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Sunethra Mangalika Weerasinghe The Selfless Woman Who Puts Those Who Are Underprivileged Before Self

9 November 2020 09:08 am

Possessing the qualities of the Five Hindu Goddesses, Durga, Paththini, Saraswathi, Lakshmi and Kali, she takes on the woes of the poor, destitute and disabled and gives them a brighter life. Sunethra Amma as she is known by all, is the initiator and chairperson of five orphanages around the country, as well as holding posts of Vice President of Sri Lanka Prison Welfare Association and President of the Colombo Prison Sub Committee.
Starting her journey of charity with Gangaramaya Temple in Colombo with the help and blessings of Podi Hamuduruwo, she opened a tiny orphanage in Colombo 2 with the space that Podi Hamuduruwo (Ven. Galaboda Gnanissara Thero, Chief Incumbent) provided her. Here, the space was so small, she said that she slept near the front door with two destitute babies on top of her chest, one without both arms or legs and two more at both sides. That was the time when her journey with the poor and suffering of this country just began.
I met Sunethra in Madiwela, the place she resides now, given by Podi Hamuduruwo, closing up her large two story house in Angoda, to spend all her time devoting it to the children and women who are utterly helpless. She is the pioneer of starting and running five other orphanages around the country including, Kataragama, Weerawila and Angoda.
Her own life was not a bed of roses for her due to her mismatched marriage to her philandering husband. Yet, even with her own three children, she has forgiven him and his mistresses and even today looks after those women and children after his death. 
It was not without sorrow or regret that she lived at first, even wanting to resort to suicide at one stage and later, wanting to become a Bhikkuni. However, after her association with the Buddhist monks who gave her Buddha’s vision of the world and beings, she decided that in an all impermanent world where we live in, it is best to serve the suffering for the rest of her life and realised that being a nun would restrict her freedom to do what she hoped to do. Because there were adherences to rules and she would be tied by them. So she became a nun at mind and heart but outside, she can turn into any form of character to run her orphanages. Among some of the countries that help vastly with her work are mainly Sweden, Netherlands, Ireland and Scotland and some twenty odd more. She was a bright scholar at school and later completing her degree at Xavier University in the Philippines, where she received a scholarship, she continued with her ‘Impossible Dream’ topic in real life by looking after destitute children. At the 50th anniversary celebrations of the university many years later, she was selected as one of the top 50 students by the university from selected alumni from around the world.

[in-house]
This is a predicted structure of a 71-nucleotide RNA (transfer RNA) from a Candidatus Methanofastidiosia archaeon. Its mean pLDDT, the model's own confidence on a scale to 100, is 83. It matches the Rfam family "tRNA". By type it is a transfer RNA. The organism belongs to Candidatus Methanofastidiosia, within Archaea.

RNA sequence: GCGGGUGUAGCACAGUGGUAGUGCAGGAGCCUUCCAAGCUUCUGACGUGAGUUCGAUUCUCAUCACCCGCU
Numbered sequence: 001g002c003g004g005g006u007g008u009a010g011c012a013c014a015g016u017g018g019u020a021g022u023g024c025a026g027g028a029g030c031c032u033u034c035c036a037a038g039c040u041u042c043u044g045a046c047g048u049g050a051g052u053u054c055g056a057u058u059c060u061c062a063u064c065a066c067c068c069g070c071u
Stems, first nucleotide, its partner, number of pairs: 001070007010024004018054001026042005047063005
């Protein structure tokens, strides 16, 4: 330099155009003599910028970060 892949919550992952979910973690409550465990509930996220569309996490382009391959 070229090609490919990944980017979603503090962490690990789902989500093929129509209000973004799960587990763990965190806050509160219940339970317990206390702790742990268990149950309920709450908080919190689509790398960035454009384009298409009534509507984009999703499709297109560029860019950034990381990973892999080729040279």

I was listening to her story mesmerised, as she said how her character turns into any one of these five goddesses when the need arises. Once when a man with a tattoo and abusive language came charging into the orphanage, after getting the information from the courts of the whereabouts of his wife and two children, who he used to physically abuse by hitting them, demanding that they come out, from where Sunethra Amma was giving them refuge, he kept abusing bad language for a while and when his wife finally came out, caught her by the hair and started assaulting her, Sunethra Amma jumped out of her chair and grabbed him by the neck and gave him a kick which had him flying towards the doorway. She said, “That’s when I turned into Kali Amma”. And by the time the police got there, he was all tied up in a saree which the children and other members of the orphanage had brought. When I first met Sunethra, it was at a prison event at the BMICH over a year ago. Sitting next to her, I had no idea who she was. 

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